Account-based marketing, or ABM, is a term that dominates modern marketing strategy conversations. Actually, managing an ABM program can be as short and sweet as a buzzy acronym. It begins with creating a clear, understandable ABM dashboard. What is an ABM dashboard? Who provides input in an ABM dashboard? You probably have questions, but Mighty & True spells it out here to get you creating your very own ABM dashboard.

Step 1: Define the Audience for Your ABM Dashboard

Your ABM dashboard will have to accommodate various co-worker needs, so designing your reporting and dashboards requires some sleuthing. Interview a range of key stakeholders from CXO level to operational and sales roles to document preferences, priorities and KPIs that map into your dashboard project. You’ll want to capture information on report format, timing, frequency of refresh and preferred delivery to ensure you can deliver the right info in the right way.

Step 2: Build a Plan around the Data

With your newfound reporting requirements in hand, you can begin to map the stakeholder requests with the available data from your current source systems to create perfect dashboards by viewer type. If you have all the data, congrats! However, it’s likely you’ll need to create unique views and/or derived fields from multiple data attributes to fully accomplish reporting plan glory.

Breath easy, because most database administrators can combine, manipulate and create new attributes from various data sources. Come prepared with the data you want and how it will affect the output you’re shooting for. Also, it’s good to consider any filters you’d like on the dashboards, like accounts, date ranges, sources or campaigns. These will affect what data you’ll need to create the filters.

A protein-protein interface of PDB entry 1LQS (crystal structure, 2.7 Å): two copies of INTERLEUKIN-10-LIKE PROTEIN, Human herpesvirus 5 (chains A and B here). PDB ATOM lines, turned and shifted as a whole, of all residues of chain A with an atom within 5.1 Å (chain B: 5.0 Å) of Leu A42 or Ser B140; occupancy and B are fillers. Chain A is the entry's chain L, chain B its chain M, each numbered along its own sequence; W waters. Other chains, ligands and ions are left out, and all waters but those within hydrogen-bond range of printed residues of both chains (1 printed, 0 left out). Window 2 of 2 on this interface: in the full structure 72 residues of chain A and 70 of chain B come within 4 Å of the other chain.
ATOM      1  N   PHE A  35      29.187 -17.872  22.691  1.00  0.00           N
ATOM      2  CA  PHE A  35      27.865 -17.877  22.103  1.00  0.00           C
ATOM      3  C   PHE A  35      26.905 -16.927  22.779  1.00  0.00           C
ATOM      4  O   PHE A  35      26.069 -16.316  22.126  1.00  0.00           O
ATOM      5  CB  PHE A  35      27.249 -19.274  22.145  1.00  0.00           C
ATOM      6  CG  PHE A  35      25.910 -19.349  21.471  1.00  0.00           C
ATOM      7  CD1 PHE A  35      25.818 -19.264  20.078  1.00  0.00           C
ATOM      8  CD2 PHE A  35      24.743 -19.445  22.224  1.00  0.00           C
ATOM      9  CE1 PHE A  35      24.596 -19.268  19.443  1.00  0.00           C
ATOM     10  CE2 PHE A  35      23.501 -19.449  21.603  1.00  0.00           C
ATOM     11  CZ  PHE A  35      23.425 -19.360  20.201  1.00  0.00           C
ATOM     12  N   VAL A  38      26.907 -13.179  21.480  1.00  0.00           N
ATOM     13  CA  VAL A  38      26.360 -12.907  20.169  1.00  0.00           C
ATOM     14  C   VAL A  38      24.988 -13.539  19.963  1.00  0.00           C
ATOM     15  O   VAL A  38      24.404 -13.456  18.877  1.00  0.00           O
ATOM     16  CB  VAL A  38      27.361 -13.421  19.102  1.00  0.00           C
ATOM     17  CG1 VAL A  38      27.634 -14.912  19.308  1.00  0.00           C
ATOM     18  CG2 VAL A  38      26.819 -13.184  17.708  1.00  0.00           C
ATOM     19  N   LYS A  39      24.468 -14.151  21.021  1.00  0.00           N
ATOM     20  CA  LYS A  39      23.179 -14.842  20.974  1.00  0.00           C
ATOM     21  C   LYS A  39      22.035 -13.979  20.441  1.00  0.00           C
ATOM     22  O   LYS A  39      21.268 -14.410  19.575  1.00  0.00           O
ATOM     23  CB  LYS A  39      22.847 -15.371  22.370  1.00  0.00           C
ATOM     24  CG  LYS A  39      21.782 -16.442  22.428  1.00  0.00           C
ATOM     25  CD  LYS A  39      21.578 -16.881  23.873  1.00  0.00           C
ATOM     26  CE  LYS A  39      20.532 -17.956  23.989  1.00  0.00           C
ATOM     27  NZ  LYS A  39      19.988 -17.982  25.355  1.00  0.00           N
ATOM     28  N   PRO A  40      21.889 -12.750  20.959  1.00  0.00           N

Step 3: Mock up a Low Fidelity Prototype

Taking all the knowledge collected thus far, it’s time for some artistry! Using the audience needs and data available in your ABM plan, bring the project to life by creating a series of dashboard sketches. Whether you do this in design software, whiteboarding or old-fashion pen and paper, gallery-quality looks aren’t the goal here.  We’re really just trying to give the development team a blueprint with ideas and direction on what they will be building.

Always remember to consider the needs of the users and the views they may want to see as well as the data available to create the dashboards. As a final step in prototype development, make sure that you note where each reporting data point originates. This includes column names and/or individual field name examples. This will help the development team know where to look for the data they’ll need to create your dashboard design masterpieces.

Step 4: Select Technology and Start Development

Now it’s time to kick off the development phase by reviewing the requirements, data plan and low-fidelity prototypes with your development team. Using your information as an input, they can help you select the right technology to align with the data and the requirements provided by the various user types. You might already have an in-house BI tool in mind, and that’s okay. You can always tweak the requirements to align with the capabilities of the selected technology. We recommend starting with a sandbox environment where you can stage all the new reports and related data until the primary stakeholders sign off. Once you have their blessing, move the dashboards to production and follow up with users. We advise, at minimum, a follow up at launch followed by a one-month check-in after initial launch to tweak things as needed.